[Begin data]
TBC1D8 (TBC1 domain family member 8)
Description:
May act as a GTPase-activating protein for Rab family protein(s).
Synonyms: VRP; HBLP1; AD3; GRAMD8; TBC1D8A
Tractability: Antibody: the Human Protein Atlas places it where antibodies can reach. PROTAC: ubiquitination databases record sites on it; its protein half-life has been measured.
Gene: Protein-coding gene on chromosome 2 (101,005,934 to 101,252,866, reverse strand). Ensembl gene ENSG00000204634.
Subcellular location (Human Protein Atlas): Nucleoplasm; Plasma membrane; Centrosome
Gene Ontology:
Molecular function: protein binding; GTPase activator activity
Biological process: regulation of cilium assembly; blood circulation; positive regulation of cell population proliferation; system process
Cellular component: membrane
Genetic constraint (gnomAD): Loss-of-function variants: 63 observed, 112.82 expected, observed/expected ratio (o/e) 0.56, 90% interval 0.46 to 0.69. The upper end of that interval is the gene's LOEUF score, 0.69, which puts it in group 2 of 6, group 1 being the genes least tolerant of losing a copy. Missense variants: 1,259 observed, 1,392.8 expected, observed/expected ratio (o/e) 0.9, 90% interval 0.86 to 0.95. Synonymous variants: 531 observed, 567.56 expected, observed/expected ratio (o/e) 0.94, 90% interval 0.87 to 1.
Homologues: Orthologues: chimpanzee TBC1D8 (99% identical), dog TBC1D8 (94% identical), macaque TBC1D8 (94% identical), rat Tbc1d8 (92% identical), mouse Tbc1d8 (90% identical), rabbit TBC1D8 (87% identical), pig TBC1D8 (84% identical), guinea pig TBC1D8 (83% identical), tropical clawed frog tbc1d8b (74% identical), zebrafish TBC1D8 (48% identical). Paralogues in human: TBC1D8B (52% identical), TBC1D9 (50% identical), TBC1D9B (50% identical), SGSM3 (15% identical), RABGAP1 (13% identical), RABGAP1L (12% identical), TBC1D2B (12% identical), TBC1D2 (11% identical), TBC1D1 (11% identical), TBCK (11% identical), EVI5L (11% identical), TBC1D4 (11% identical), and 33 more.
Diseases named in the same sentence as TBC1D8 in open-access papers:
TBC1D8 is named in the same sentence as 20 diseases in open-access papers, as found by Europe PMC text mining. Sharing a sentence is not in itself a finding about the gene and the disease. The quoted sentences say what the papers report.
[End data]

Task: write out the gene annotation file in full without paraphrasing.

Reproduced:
TBC1D8 (TBC1 domain family member 8)
Description:
May act as a GTPase-activating protein for Rab family protein(s).
Synonyms: VRP; HBLP1; AD3; GRAMD8; TBC1D8A
Tractability: Antibody: the Human Protein Atlas places it where antibodies can reach. PROTAC: ubiquitination databases record sites on it; its protein half-life has been measured.
Gene: Protein-coding gene on chromosome 2 (101,005,934 to 101,252,866, reverse strand). Ensembl gene ENSG00000204634.
Subcellular location (Human Protein Atlas): Nucleoplasm; Plasma membrane; Centrosome
Gene Ontology:
Molecular function: protein binding; GTPase activator activity
Biological process: regulation of cilium assembly; blood circulation; positive regulation of cell population proliferation; system process
Cellular component: membrane
Genetic constraint (gnomAD): Loss-of-function variants: 63 observed, 112.82 expected, observed/expected ratio (o/e) 0.56, 90% interval 0.46 to 0.69. The upper end of that interval is the gene's LOEUF score, 0.69, which puts it in group 2 of 6, group 1 being the genes least tolerant of losing a copy. Missense variants: 1,259 observed, 1,392.8 expected, observed/expected ratio (o/e) 0.9, 90% interval 0.86 to 0.95. Synonymous variants: 531 observed, 567.56 expected, observed/expected ratio (o/e) 0.94, 90% interval 0.87 to 1.
Homologues: Orthologues: chimpanzee TBC1D8 (99% identical), dog TBC1D8 (94% identical), macaque TBC1D8 (94% identical), rat Tbc1d8 (92% identical), mouse Tbc1d8 (90% identical), rabbit TBC1D8 (87% identical), pig TBC1D8 (84% identical), guinea pig TBC1D8 (83% identical), tropical clawed frog tbc1d8b (74% identical), zebrafish TBC1D8 (48% identical). Paralogues in human: TBC1D8B (52% identical), TBC1D9 (50% identical), TBC1D9B (50% identical), SGSM3 (15% identical), RABGAP1 (13% identical), RABGAP1L (12% identical), TBC1D2B (12% identical), TBC1D2 (11% identical), TBC1D1 (11% identical), TBCK (11% identical), EVI5L (11% identical), TBC1D4 (11% identical), and 33 more.
Diseases named in the same sentence as TBC1D8 in open-access papers:
TBC1D8 is named in the same sentence as 20 diseases in open-access papers, as found by Europe PMC text mining. Sharing a sentence is not in itself a finding about the gene and the disease. The quoted sentences say what the papers report.